Photo of Alison Willmore By Alison Willmore | Indiewire May 2, 2012 at 4:06PM

Ernie Kovacs, the funniest guy you've never heard of, was just shy of his 43rd birthday when he died in a 1962 car accident in Los Angeles. Over the course of his tragically short career, he logged hundreds of hours of live TV on things like "Take a Good Look" (1959-61) and the various incarnations of "The Ernie Kovacs Show" (1953, 1954-55, 1955-56, 1956, 1957), displaying an undeniable fourth wall-breaking genius and pioneering a unique comedic voice that would go on to influence everyone from David Letterman to Captain Kangaroo -- everyone who was lucky enough to have seen him, that is, as a lot of his work was erased, discarded or never recorded in the first place, surviving only in videotape and kinescopes snippets.
0
Ernie Kovacs and Edie Adams
Ediad Productions Ernie Kovacs and Edie Adams

Ernie Kovacs, the funniest guy you've never heard of, was just shy of his 43rd birthday when he died in a 1962 car accident in Los Angeles. Over the course of his tragically short career, he logged hundreds of hours of live TV on things like "Take a Good Look" (1959-61) and the various incarnations of "The Ernie Kovacs Show" (1953, 1954-55, 1955-56, 1956, 1957), displaying an undeniable fourth wall-breaking genius and pioneering a unique comedic voice that would go on to influence everyone from David Letterman to Captain Kangaroo -- everyone who was lucky enough to have seen him, that is, as a lot of his work was erased, discarded or never recorded in the first place, surviving only in videotape and kinescopes snippets.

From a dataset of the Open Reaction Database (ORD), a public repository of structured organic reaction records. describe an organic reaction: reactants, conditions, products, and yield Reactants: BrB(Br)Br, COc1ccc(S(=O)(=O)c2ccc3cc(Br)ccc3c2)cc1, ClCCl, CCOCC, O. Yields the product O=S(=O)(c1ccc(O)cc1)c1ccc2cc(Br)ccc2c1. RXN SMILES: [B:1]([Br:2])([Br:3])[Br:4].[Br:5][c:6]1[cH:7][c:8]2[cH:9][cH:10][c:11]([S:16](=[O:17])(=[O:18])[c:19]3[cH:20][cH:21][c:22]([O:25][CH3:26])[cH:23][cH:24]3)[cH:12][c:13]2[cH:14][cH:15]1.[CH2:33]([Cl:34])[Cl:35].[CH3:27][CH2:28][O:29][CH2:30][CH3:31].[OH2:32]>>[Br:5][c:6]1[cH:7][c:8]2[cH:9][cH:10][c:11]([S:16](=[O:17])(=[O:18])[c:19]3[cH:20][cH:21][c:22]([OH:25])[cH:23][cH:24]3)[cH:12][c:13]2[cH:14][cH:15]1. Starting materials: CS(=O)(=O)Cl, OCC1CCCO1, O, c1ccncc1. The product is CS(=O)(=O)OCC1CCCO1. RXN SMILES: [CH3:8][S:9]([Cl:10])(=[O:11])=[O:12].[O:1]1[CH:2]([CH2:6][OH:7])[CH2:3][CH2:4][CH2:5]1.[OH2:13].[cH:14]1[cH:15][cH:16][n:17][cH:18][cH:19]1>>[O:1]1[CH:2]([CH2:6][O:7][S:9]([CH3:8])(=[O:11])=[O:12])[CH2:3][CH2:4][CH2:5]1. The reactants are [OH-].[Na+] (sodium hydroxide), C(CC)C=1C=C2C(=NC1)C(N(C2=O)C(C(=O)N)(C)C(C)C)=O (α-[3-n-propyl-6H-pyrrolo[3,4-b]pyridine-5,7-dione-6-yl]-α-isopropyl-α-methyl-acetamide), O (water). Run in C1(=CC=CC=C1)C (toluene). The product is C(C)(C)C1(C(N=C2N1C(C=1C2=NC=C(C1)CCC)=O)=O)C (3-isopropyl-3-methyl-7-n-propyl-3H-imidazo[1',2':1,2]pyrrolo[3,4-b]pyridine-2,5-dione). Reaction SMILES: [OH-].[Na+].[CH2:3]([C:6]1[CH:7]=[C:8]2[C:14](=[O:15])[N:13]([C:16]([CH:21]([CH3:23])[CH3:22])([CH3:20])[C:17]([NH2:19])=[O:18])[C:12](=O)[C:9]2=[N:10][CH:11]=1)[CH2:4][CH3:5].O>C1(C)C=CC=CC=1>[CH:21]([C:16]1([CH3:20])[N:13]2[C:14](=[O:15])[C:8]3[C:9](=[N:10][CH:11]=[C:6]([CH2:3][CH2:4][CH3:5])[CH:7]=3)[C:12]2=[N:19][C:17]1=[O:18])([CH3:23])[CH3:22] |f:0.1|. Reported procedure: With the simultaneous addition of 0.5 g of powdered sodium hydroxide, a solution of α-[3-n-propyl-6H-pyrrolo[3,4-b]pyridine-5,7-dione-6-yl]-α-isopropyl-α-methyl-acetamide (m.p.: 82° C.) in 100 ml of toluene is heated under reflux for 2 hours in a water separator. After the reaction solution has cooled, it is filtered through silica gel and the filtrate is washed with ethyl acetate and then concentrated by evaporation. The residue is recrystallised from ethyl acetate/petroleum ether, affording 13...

Kovacs panel

A talent ahead of his time, Kovacs, who often worked with his collaborator and wife Edie Adams, has gotten more recognition posthumously, his growing repution meriting a new box set of his work released last year by Shout Factory and a series running at the Museum of the Moving Image until May 27th.

To kick off the event, the museum hosted a panel of people who knew or simply loved Kovacs work on April 27th, moderated by comedian Robert Klein and including series and box set curator Ben Model, legendary Broadway producer Harold Prince, original "Saturday Night Live" and "Curb Your Enthusiasm" writer Alan Zweibel, journalist Jeff Greenfield and TV critic David Bianculli. Between clips of Kovacs' available work, the six men shared anecdotes and thoughts on the underappreciated Kovacs and his legacy.